By the time you get down to the 5th cousins, meaning the 7th generation, the cousins’ luck has run out, because these two 5th cousins don’t match on any of John’s DNA.
Most 5th cousins don’t match and few 6th cousins match, at least not at the default thresholds used by the testing companies – but some do. Remember, we’re dealing with matching predictions based on averages, and actual individual DNA inheritance varies quite a bit. Lies, damned lies and statistics again!
You can adjust your own thresholds at GedMatch, in essence making the buckets smaller, so increasing the odds that the contents of the buckets will match each other, but also increasing the chances that the matches will be by chance. Again, beyond conceptual.
While this is how matching worked for these comparisons of descendants, it will work differently for every pair of people who are compared against each other, because they will have, or not have, inherited different (or the same) buckets of DNA from their common ancestor. That’s a long way of saying, “your mileage will vary.” These are concepts and guidelines, not gospel.
Now, let’s put these guidelines to work.
Matching People at Testing Companies
Ok, so now let’s say that I match Sarah Doe. I don’t know Sarah, but we are predicted to be in the 2nd or 3rd cousin range, based on the amount of our DNA that we share.
As we know, based on our inheritance example, amounts of shared DNA can vary, but we may well be able to discern a common ancestor by looking at our pedigree charts.
Sure enough, given her surname as a hint, we determined that John Doe is our common ancestor.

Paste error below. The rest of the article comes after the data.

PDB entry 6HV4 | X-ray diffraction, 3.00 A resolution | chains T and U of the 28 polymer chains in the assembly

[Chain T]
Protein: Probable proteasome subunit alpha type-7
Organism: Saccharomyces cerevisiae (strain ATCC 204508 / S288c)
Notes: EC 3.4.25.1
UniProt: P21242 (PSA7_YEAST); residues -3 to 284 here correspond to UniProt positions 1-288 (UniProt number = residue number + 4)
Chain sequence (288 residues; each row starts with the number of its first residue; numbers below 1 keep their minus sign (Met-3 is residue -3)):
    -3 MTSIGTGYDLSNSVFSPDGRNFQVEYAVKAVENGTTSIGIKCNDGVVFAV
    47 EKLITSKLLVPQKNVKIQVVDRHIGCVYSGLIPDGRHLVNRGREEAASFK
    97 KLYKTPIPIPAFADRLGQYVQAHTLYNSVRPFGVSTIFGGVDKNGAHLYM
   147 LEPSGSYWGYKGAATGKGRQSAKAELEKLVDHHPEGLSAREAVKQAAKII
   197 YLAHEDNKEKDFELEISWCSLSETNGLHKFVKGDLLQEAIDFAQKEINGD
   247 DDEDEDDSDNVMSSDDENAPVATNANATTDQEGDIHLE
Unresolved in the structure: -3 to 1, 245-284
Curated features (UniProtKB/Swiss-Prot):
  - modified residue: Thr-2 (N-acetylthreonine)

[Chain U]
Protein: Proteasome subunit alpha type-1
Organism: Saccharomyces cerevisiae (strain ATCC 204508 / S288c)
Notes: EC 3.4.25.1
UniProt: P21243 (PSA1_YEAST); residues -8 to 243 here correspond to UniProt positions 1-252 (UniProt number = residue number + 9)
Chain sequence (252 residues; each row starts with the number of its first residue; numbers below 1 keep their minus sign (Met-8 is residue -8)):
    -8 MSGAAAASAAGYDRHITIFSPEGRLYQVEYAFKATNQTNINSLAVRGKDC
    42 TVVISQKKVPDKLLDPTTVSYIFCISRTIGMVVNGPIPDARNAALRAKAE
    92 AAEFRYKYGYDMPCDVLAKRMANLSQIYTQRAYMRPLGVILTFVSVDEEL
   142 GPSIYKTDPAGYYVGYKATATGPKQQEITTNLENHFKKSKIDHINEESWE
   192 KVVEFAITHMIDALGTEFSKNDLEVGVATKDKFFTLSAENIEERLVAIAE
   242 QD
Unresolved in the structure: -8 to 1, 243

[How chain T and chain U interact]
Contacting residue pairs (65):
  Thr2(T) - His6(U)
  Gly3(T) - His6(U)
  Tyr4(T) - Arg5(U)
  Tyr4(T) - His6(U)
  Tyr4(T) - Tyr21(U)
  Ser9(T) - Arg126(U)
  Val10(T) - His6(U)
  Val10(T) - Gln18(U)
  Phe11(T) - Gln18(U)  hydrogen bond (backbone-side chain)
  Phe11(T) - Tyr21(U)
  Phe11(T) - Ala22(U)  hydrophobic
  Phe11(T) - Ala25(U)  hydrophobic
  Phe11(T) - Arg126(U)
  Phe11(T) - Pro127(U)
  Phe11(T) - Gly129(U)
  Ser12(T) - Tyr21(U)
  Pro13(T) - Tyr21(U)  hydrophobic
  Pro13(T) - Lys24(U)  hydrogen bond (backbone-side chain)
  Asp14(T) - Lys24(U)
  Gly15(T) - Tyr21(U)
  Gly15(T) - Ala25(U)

That’s great evidence that this DNA was passed from John to both of us, but to prove it takes a third person matching us on the same segment, also with proven descent from John Doe. Why? Because Sarah and I might also have a second common genealogical line, maybe even one we don’t know about, that’s isn’t on our pedigree chart. And yes, that happens far more than you’d think. To prove that Sarah Doe and my shared DNA is actually from John Doe or his wife, we need a third confirmed pedigree and DNA match on that same bucket.
A Circle is Not a Bucket
If you just said to yourself, “but Ancestry doesn’t show me buckets,” you’re right – and a Circle is not a bucket. A Circle means you match someone’s DNA and have a common tree ancestor. It doesn’t mean that you or any Circle members match each other on the same buckets. A bucket, or segment information, tells you if you match on common buckets, which buckets, and exactly where. You could match all those people in a Circle on different buckets, from completely different ancestors, and there is no way to know without bucket information. If you want to read more about the effects of lack of tools at Ancestry, click here and here.